The Central American Whintosser - [Fearsome Critter]
The Central American Whintosser - [Fearsome Critter]
The Central American Whintosser - [Fearsome Critter]
The Central American Whintosser - [Fearsome Critter]
The Central American Whintosser - [Fearsome Critter]
The Central American Whintosser - [Fearsome Critter]
The Central American Whintosser - [Fearsome Critter]
The Central American Whintosser - [Fearsome Critter]
The Central American Whintosser - [Fearsome Critter]
The Central American Whintosser - [Fearsome Critter]
The Central American Whintosser - [Fearsome Critter]
The Central American Whintosser - [Fearsome Critter]
The Central American Whintosser - [Fearsome Critter]

The Central American Whintosser - [Fearsome Critter]

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THE CENTRAL AMERICAN WHINTOSSER. - (Latin name: Cephalovertens semperambulatus.)

• About this Critter: An incredibly aggressive, screaming, man eating decapod from California. it has a long triangular body with a full set of 4 legs on each side (12 total.) - its fur is bristly, slanting at a razor-sharp angle. Its raw face, head & tail are on a gyroscopic swivel & its body can be spun at 100 revelations per minute allowing it to walk no matter which side it falls onto if knocked prone. (Especially useful in earthquakes.) - Lumberjacks were absolutely terrified of it: it moved too fast to be struck and it could only be defeated by tricking it into a Flue pipe (if all its legs try to move at once, it would tear itself apart!)

• History & Early Records: This critter's earliest published account seems to be 1910's "Fearsome Creatures" by state forester, William T Cox. His account mentions that "It appeared one day in 1906 suddenly off the Orange Coast of California, migrating from the isthmus" - (There are no earlier news articles or mention of this particular critter (that i can find at least) so I'd assume its one that cox invented & others embellished onto and shared among lumberjacks, Notably it’s a likely relative of the many legged "wampus cat.") - Cox famously mentions the proper way to defeat it: "This animal may be shot, clubbed, or strung on a pike pole without stopping the wriggling, whirling motions or the screams of rage. The only successful way of killing the beast is to poke it into a flume pipe so that all its feet strike the surface, when it Immediately starts to walk in three different directions at once and tears itself apart. John Gray, of Anadar, Trinity County, California, knows where a pair of whintossers live in some broken-up country along Mad River. "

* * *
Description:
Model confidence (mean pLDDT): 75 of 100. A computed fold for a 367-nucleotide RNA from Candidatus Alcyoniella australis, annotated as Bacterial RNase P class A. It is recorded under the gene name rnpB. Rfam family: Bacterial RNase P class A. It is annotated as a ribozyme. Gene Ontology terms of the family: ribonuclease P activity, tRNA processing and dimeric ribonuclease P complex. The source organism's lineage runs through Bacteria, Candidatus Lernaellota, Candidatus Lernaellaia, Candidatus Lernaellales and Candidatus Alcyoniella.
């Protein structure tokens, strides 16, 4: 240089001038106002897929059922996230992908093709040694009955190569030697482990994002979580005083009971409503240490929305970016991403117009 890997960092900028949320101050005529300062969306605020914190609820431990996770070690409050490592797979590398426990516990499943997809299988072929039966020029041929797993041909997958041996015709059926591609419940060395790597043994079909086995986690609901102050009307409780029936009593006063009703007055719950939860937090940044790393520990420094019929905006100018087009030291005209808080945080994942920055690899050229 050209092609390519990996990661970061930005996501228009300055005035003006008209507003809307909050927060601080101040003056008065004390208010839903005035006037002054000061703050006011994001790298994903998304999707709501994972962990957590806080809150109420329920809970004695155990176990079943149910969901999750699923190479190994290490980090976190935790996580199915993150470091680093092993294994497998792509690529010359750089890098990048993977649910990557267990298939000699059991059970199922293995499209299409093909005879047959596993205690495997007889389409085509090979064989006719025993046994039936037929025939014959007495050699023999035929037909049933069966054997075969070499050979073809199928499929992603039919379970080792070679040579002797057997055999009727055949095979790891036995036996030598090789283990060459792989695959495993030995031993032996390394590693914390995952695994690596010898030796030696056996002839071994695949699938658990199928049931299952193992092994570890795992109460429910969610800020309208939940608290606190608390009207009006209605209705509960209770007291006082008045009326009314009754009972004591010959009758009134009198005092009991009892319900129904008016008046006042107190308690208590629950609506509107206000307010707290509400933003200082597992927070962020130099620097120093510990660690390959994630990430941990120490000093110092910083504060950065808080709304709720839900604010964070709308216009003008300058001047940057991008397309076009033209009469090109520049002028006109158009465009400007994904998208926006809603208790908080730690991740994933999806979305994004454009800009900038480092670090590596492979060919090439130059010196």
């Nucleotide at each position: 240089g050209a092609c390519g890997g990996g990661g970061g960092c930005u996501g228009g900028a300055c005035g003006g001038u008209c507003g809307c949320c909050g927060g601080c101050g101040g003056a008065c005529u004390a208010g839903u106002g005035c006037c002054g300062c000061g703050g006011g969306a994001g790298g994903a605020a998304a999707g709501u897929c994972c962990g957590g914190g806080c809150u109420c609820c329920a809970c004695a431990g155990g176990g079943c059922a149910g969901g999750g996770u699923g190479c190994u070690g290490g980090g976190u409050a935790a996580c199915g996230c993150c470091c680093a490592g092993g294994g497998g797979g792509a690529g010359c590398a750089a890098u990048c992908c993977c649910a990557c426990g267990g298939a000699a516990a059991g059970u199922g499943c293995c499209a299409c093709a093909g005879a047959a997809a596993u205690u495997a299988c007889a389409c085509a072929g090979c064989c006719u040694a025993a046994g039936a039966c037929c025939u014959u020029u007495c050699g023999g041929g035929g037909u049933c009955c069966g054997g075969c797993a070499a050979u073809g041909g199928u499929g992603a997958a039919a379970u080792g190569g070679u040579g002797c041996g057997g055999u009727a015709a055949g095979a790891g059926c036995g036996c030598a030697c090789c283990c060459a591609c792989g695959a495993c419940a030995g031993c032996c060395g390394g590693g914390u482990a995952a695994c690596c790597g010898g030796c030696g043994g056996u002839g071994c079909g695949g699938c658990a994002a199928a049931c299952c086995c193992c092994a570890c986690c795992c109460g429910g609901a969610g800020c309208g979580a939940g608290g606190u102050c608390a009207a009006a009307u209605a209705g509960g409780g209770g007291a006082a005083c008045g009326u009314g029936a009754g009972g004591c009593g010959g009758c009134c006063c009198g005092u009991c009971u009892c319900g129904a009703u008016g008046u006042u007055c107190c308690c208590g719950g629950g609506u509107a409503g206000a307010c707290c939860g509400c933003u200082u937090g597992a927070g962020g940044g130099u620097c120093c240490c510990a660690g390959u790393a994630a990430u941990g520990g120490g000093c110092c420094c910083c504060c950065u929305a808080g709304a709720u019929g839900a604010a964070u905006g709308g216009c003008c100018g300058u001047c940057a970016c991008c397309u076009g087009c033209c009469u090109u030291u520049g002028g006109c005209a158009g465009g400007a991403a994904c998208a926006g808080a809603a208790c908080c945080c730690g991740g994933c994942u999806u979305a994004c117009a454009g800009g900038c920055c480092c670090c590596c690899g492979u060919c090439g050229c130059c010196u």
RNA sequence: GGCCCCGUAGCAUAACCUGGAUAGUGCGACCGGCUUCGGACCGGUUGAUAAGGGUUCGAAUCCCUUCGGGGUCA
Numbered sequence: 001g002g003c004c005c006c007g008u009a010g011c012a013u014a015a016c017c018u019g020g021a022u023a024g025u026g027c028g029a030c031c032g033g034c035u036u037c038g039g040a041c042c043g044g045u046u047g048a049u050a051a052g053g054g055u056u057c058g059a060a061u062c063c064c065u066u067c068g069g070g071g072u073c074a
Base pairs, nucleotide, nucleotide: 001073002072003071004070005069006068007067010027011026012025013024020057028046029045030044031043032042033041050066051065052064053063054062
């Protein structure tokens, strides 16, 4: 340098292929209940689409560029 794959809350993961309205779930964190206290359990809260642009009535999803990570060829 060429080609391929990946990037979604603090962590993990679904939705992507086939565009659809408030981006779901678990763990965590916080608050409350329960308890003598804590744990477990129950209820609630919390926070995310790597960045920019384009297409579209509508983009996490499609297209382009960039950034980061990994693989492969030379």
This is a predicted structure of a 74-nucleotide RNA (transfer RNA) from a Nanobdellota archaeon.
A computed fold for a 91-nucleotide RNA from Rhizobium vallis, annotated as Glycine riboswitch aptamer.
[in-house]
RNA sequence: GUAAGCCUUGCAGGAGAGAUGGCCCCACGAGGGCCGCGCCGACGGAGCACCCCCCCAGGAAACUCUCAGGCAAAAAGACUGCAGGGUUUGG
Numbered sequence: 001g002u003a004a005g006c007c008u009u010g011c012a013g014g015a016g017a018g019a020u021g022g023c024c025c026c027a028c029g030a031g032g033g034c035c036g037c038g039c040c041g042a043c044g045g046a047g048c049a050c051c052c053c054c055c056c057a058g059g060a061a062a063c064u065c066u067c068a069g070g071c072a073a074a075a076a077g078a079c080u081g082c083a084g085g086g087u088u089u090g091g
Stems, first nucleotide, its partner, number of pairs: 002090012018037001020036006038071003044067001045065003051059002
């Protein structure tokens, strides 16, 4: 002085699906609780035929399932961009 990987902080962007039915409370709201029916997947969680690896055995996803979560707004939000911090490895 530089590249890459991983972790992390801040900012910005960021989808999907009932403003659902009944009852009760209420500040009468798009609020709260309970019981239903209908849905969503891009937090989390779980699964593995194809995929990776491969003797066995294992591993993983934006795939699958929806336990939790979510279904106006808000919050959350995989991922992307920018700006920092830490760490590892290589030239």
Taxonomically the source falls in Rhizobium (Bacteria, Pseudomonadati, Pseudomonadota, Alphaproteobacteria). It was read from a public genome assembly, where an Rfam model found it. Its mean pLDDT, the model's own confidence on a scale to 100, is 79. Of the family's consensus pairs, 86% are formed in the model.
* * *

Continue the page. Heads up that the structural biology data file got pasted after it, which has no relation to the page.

During the 20's in new jersey, A series of articles where published the "Jersey Journal" that 'Bill Wright' of a group affectionately known locally as the "Kitchen Gang" - had encountered a Whintosser in Jersey's Moonachie swamplands - Allegedly they tried to contact the military to borrow a tank to try and defeat it, but they where denied. so instead, they decided to soak a sponge with 'hooch' to lure the beast into a trap. - The last instructions they left were to 'send help if they don’t return!” They where never heard from again.

[its a bit difficult to read but you can read the entire saga archived here]

[Source: newspapers.com Jersey journal (1920)]


Years later, In 1984 the Whintosser (& some other popular critters) were humorously drawn and included in a collection of old jokes, tall tales and gags titled: “Grandpa's rib-ticklers & kneeslappers” the book elaborated on the critters more recent history in a joking manner: Apparently, the creature had ventured in-land a bit and evolved to become a rectangle, its favourite food where "hot tamales" and you could easily lure it into a trap with that, it also now had far too many toes (a Polydactyl.) But, it was at least useful now, as its 160+ toenails made for perfect jewellery that would change colour to go with any outfit: jewellery made of such toenails where allegedly featured on various attire in the 1983 November 31st issue of Women's Wear Daily.


Of course, this critter is a favourite of bestiary authors, it has appeared and is mentioned quite widely across many modern monster encyclopedias, but as with most critters; its usually a foot note, embelleshed and has sadly been largely neglected and forgotten by modern popculture.

Sticker art by samkalensky (yo that’s me!) part of my fearsome critters and cryptozoology series of stickers check my shop and follow for many more 

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